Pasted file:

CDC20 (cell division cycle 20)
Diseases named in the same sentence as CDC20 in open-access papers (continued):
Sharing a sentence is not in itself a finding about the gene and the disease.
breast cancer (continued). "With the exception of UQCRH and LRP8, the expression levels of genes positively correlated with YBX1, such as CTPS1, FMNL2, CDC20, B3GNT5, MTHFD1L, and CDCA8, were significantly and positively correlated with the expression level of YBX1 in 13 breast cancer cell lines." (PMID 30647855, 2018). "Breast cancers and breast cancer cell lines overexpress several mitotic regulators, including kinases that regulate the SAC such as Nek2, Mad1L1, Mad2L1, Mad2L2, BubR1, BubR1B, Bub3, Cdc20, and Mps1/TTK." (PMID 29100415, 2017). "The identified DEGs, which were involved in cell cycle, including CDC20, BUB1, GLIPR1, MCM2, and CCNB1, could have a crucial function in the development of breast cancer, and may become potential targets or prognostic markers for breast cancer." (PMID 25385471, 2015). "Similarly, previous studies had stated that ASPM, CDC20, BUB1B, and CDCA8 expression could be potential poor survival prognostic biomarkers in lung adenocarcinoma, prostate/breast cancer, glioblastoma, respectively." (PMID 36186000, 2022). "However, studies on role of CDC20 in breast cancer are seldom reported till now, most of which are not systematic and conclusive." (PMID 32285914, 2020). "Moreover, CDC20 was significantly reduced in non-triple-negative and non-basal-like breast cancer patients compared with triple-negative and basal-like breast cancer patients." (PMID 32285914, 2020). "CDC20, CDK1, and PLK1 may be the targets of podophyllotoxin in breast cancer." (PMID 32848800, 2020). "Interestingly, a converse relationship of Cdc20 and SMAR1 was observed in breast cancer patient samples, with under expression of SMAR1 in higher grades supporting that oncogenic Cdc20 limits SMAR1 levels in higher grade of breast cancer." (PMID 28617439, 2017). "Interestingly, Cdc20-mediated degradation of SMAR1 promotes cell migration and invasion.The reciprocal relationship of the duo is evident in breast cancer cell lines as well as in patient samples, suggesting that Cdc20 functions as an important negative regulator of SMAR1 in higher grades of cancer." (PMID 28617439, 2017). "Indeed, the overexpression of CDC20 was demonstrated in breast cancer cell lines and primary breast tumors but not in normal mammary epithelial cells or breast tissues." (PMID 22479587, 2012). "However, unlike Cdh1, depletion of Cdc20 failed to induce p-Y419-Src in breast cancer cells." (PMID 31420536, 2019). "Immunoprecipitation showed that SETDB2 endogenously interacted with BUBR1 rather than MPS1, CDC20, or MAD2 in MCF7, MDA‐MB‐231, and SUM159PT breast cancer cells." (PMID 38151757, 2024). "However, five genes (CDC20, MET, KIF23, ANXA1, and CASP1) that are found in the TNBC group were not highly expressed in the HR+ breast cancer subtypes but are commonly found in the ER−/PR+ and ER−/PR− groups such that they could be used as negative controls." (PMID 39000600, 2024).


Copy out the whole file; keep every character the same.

CDC20 (cell division cycle 20)
Diseases named in the same sentence as CDC20 in open-access papers (continued):
Sharing a sentence is not in itself a finding about the gene and the disease.
breast cancer (continued). "With the exception of UQCRH and LRP8, the expression levels of genes positively correlated with YBX1, such as CTPS1, FMNL2, CDC20, B3GNT5, MTHFD1L, and CDCA8, were significantly and positively correlated with the expression level of YBX1 in 13 breast cancer cell lines." (PMID 30647855, 2018). "Breast cancers and breast cancer cell lines overexpress several mitotic regulators, including kinases that regulate the SAC such as Nek2, Mad1L1, Mad2L1, Mad2L2, BubR1, BubR1B, Bub3, Cdc20, and Mps1/TTK." (PMID 29100415, 2017). "The identified DEGs, which were involved in cell cycle, including CDC20, BUB1, GLIPR1, MCM2, and CCNB1, could have a crucial function in the development of breast cancer, and may become potential targets or prognostic markers for breast cancer." (PMID 25385471, 2015). "Similarly, previous studies had stated that ASPM, CDC20, BUB1B, and CDCA8 expression could be potential poor survival prognostic biomarkers in lung adenocarcinoma, prostate/breast cancer, glioblastoma, respectively." (PMID 36186000, 2022). "However, studies on role of CDC20 in breast cancer are seldom reported till now, most of which are not systematic and conclusive." (PMID 32285914, 2020). "Moreover, CDC20 was significantly reduced in non-triple-negative and non-basal-like breast cancer patients compared with triple-negative and basal-like breast cancer patients." (PMID 32285914, 2020). "CDC20, CDK1, and PLK1 may be the targets of podophyllotoxin in breast cancer." (PMID 32848800, 2020). "Interestingly, a converse relationship of Cdc20 and SMAR1 was observed in breast cancer patient samples, with under expression of SMAR1 in higher grades supporting that oncogenic Cdc20 limits SMAR1 levels in higher grade of breast cancer." (PMID 28617439, 2017). "Interestingly, Cdc20-mediated degradation of SMAR1 promotes cell migration and invasion.The reciprocal relationship of the duo is evident in breast cancer cell lines as well as in patient samples, suggesting that Cdc20 functions as an important negative regulator of SMAR1 in higher grades of cancer." (PMID 28617439, 2017). "Indeed, the overexpression of CDC20 was demonstrated in breast cancer cell lines and primary breast tumors but not in normal mammary epithelial cells or breast tissues." (PMID 22479587, 2012). "However, unlike Cdh1, depletion of Cdc20 failed to induce p-Y419-Src in breast cancer cells." (PMID 31420536, 2019). "Immunoprecipitation showed that SETDB2 endogenously interacted with BUBR1 rather than MPS1, CDC20, or MAD2 in MCF7, MDA‐MB‐231, and SUM159PT breast cancer cells." (PMID 38151757, 2024). "However, five genes (CDC20, MET, KIF23, ANXA1, and CASP1) that are found in the TNBC group were not highly expressed in the HR+ breast cancer subtypes but are commonly found in the ER−/PR+ and ER−/PR− groups such that they could be used as negative controls." (PMID 39000600, 2024).